Does anyone remember the 21st of February 1981? The day the crime of the century occurred, a crime that would send shudders through the music industry. One that was even more blatant than the Great Train Robbery in 1963, that would steal even more than the Brix Mat Robbery twenty years later, yet even more entertaining than the Italian Job in 1969. On the 21st of February 1981 Joe Dolce’s Music Theatre with ‘Shaddap Up You Face’ was to stop Ultravox‘s Vienna from reaching its true place at the top of the UK singles charts for the second week. The week before John Lennon‘s ‘Woman’ had kept it from doing so, but an ex-Beatle can surely justify this, and I may have played a small part in that as I remember buying this single. As an album, this was their fourth long-player, although was the first for new singer/songwriter Midge Ure, a relationship that would see a very productive future for the band.
Ultravox had served a long period of gestation, several name changes and different artists had passed through their gates. I found it extremely amusing to learn that between 1974-1976 an original incarnation, Tiger Lily had taken the name The Damned, for a few weeks, before learning that this was being used (Yes, from the band heralded as releasing the first British punk-rock single ‘New Rose’), but now having the benefit of time and the internet at our disposal it’s easy to scoff. Ultravox! was another moniker briefly used, but in 1978 had emerged, almost fully formed, as simply Ultravox. The brilliantly titled Systems of Romance was released on the Island Records label later that year, (a fine album too and suggested they were heading in the right direction). Their 3rd album, this was produced by Conny Plank, a producer responsible for work with German bands Kraftwerk & NEU! and brought a very European leaning to the presentation, although post-punk was still on display. It was original member and lead vocalist John Foxx who had fronted the band but that album was to be his last, later going on to pursue solo projects. For a short time it wasn’t clear that the band would continue, until former Rich Kids vocalist Midge Ure was asked to join by the band’s keyboard/synthesiser musician Billy Currie, following their working with the then studio-based project Visage. This might be considered a coup, as Ure filled the shoes of both Foxx and guitarist Robin Simons after he left the group, and finally, after such a long time finding their way, the butterfly was set to emerge, Vienna being the result.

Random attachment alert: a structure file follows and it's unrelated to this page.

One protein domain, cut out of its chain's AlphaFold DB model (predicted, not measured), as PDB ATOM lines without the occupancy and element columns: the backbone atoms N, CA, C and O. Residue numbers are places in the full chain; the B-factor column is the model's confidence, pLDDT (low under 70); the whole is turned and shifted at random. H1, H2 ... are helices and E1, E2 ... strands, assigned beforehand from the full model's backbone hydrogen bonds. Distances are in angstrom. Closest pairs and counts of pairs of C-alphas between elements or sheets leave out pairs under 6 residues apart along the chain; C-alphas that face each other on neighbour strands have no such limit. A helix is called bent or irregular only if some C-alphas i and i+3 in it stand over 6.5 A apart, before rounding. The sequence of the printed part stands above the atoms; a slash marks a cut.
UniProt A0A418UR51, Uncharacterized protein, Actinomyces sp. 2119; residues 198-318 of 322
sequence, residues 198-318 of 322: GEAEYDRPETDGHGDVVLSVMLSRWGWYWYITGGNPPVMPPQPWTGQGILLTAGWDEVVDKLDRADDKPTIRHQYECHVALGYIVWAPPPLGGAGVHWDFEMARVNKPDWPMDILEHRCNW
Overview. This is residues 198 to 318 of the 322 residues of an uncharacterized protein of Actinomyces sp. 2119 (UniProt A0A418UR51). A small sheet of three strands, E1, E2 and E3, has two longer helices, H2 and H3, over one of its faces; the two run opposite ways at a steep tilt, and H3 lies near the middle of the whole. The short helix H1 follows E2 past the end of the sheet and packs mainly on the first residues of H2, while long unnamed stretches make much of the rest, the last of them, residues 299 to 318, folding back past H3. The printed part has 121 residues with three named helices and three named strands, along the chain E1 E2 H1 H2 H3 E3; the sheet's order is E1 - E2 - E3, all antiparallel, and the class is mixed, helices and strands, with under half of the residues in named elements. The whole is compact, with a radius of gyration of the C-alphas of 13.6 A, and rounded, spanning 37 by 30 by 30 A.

Vienna is an album that now sees it’s 40th Anniversary release on Chrysalis Records and was an album that saw the band hold onto their production relationship with Plank, providing this work with an even greater European-slant. As a child, I remember seeing this released and with this 40th Anniversary issue, it does serve as a gauge of the passing of time, yet still, this album sounds as fresh today as it did when it was first offered to its baying audience. Recorded at RAK Studios, Ure’s offering both showed a vocal presence and cutting edge guitar, that stood head and shoulders above their earlier work and it and saw the album progress worldwide, becoming top 10 in seven countries, with the title single selling half a million copies in the UK alone. Opening with the somewhat pretentiously titled ‘Astradyne’, it latched onto the movement that was already growing in not just the UK, that of the New Romantic, and this album, with its electronic backing, was ripe to take this scene by the hand. On this occasion, the album’s mid-track ‘Sleepwalk’ has already seen a 12″ reissue, on Record Store Day, earlier this year, but it’s the title track ‘Vienna’ that shines.